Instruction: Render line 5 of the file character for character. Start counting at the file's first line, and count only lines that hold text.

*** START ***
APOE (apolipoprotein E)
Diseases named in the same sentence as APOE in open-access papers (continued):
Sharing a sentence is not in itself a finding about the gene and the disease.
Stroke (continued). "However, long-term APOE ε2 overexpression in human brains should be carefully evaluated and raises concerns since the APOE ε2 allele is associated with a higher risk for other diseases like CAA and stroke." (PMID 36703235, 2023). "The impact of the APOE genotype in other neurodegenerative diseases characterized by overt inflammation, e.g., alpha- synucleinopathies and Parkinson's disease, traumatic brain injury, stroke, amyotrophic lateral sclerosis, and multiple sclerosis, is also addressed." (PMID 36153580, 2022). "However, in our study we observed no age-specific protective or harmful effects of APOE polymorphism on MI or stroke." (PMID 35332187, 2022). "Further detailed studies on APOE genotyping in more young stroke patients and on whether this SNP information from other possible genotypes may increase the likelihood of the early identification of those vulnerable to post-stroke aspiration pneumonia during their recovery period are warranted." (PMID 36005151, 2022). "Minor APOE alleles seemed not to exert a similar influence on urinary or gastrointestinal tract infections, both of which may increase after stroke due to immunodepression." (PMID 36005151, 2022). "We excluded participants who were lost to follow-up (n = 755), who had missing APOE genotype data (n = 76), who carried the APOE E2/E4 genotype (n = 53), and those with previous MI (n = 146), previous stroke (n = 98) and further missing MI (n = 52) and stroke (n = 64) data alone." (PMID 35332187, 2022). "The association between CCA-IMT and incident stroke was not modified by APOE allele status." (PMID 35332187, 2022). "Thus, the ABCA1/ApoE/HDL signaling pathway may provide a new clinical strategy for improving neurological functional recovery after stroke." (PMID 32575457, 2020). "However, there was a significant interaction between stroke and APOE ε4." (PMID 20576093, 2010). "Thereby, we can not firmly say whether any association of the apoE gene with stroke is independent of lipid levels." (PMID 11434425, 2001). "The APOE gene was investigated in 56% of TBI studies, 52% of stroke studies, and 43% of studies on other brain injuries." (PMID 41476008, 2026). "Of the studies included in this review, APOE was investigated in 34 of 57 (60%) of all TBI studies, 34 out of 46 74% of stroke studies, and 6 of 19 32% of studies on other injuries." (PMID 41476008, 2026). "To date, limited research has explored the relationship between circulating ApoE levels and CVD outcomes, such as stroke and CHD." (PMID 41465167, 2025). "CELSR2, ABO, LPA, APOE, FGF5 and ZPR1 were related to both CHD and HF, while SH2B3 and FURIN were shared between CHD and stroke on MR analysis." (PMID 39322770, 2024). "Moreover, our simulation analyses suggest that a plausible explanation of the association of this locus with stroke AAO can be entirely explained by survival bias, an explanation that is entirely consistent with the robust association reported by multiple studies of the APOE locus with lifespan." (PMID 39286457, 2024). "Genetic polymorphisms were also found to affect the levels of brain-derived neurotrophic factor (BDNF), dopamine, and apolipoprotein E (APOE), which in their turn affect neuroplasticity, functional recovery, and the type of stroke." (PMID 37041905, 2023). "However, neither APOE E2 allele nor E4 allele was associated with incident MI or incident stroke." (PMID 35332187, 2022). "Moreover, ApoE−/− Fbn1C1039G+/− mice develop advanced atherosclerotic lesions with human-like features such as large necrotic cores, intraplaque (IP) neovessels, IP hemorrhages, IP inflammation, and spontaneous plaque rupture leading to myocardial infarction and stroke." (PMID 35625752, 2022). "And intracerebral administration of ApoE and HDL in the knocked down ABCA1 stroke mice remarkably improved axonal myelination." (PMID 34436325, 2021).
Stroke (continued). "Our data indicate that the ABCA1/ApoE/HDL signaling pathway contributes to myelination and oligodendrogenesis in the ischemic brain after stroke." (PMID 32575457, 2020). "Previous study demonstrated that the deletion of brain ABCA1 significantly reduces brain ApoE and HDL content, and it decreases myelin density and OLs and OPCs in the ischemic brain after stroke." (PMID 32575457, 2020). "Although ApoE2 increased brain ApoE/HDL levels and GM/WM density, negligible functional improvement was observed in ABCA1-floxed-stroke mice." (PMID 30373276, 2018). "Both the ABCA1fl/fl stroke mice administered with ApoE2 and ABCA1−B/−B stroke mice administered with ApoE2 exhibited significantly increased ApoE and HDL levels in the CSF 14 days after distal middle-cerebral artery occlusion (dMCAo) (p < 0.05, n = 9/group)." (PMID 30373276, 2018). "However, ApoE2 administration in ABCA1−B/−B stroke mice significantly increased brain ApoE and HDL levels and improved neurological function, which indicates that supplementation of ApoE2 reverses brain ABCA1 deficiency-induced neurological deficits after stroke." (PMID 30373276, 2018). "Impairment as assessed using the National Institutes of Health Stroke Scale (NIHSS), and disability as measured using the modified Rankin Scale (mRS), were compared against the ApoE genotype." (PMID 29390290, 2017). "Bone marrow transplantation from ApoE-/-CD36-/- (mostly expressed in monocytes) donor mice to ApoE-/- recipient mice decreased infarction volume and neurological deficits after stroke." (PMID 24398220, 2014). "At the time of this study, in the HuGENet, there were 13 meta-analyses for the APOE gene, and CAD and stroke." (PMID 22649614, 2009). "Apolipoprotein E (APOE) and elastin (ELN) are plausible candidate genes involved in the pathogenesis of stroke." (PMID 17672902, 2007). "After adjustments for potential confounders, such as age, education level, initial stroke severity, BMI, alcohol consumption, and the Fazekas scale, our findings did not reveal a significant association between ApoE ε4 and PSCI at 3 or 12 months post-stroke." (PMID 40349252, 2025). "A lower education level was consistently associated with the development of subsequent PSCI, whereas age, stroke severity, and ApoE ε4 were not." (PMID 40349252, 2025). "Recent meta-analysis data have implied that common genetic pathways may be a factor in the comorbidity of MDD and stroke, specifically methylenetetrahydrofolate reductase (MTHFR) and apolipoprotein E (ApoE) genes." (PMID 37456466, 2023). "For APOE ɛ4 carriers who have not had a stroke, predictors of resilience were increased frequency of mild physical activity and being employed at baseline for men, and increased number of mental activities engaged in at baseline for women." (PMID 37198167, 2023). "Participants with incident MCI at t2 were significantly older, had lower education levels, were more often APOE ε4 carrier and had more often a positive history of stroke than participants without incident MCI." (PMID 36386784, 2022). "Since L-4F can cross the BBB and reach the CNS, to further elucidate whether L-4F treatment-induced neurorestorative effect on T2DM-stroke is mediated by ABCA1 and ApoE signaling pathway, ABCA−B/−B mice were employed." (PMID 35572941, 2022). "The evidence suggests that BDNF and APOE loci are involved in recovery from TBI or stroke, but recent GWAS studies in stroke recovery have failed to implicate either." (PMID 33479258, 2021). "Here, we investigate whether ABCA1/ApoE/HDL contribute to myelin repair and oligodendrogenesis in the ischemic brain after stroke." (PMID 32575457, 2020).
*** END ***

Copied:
Stroke (continued). "Our data indicate that the ABCA1/ApoE/HDL signaling pathway contributes to myelination and oligodendrogenesis in the ischemic brain after stroke." (PMID 32575457, 2020). "Previous study demonstrated that the deletion of brain ABCA1 significantly reduces brain ApoE and HDL content, and it decreases myelin density and OLs and OPCs in the ischemic brain after stroke." (PMID 32575457, 2020). "Although ApoE2 increased brain ApoE/HDL levels and GM/WM density, negligible functional improvement was observed in ABCA1-floxed-stroke mice." (PMID 30373276, 2018). "Both the ABCA1fl/fl stroke mice administered with ApoE2 and ABCA1−B/−B stroke mice administered with ApoE2 exhibited significantly increased ApoE and HDL levels in the CSF 14 days after distal middle-cerebral artery occlusion (dMCAo) (p < 0.05, n = 9/group)." (PMID 30373276, 2018). "However, ApoE2 administration in ABCA1−B/−B stroke mice significantly increased brain ApoE and HDL levels and improved neurological function, which indicates that supplementation of ApoE2 reverses brain ABCA1 deficiency-induced neurological deficits after stroke." (PMID 30373276, 2018). "Impairment as assessed using the National Institutes of Health Stroke Scale (NIHSS), and disability as measured using the modified Rankin Scale (mRS), were compared against the ApoE genotype." (PMID 29390290, 2017). "Bone marrow transplantation from ApoE-/-CD36-/- (mostly expressed in monocytes) donor mice to ApoE-/- recipient mice decreased infarction volume and neurological deficits after stroke." (PMID 24398220, 2014). "At the time of this study, in the HuGENet, there were 13 meta-analyses for the APOE gene, and CAD and stroke." (PMID 22649614, 2009). "Apolipoprotein E (APOE) and elastin (ELN) are plausible candidate genes involved in the pathogenesis of stroke." (PMID 17672902, 2007). "After adjustments for potential confounders, such as age, education level, initial stroke severity, BMI, alcohol consumption, and the Fazekas scale, our findings did not reveal a significant association between ApoE ε4 and PSCI at 3 or 12 months post-stroke." (PMID 40349252, 2025). "A lower education level was consistently associated with the development of subsequent PSCI, whereas age, stroke severity, and ApoE ε4 were not." (PMID 40349252, 2025). "Recent meta-analysis data have implied that common genetic pathways may be a factor in the comorbidity of MDD and stroke, specifically methylenetetrahydrofolate reductase (MTHFR) and apolipoprotein E (ApoE) genes." (PMID 37456466, 2023). "For APOE ɛ4 carriers who have not had a stroke, predictors of resilience were increased frequency of mild physical activity and being employed at baseline for men, and increased number of mental activities engaged in at baseline for women." (PMID 37198167, 2023). "Participants with incident MCI at t2 were significantly older, had lower education levels, were more often APOE ε4 carrier and had more often a positive history of stroke than participants without incident MCI." (PMID 36386784, 2022). "Since L-4F can cross the BBB and reach the CNS, to further elucidate whether L-4F treatment-induced neurorestorative effect on T2DM-stroke is mediated by ABCA1 and ApoE signaling pathway, ABCA−B/−B mice were employed." (PMID 35572941, 2022). "The evidence suggests that BDNF and APOE loci are involved in recovery from TBI or stroke, but recent GWAS studies in stroke recovery have failed to implicate either." (PMID 33479258, 2021). "Here, we investigate whether ABCA1/ApoE/HDL contribute to myelin repair and oligodendrogenesis in the ischemic brain after stroke." (PMID 32575457, 2020).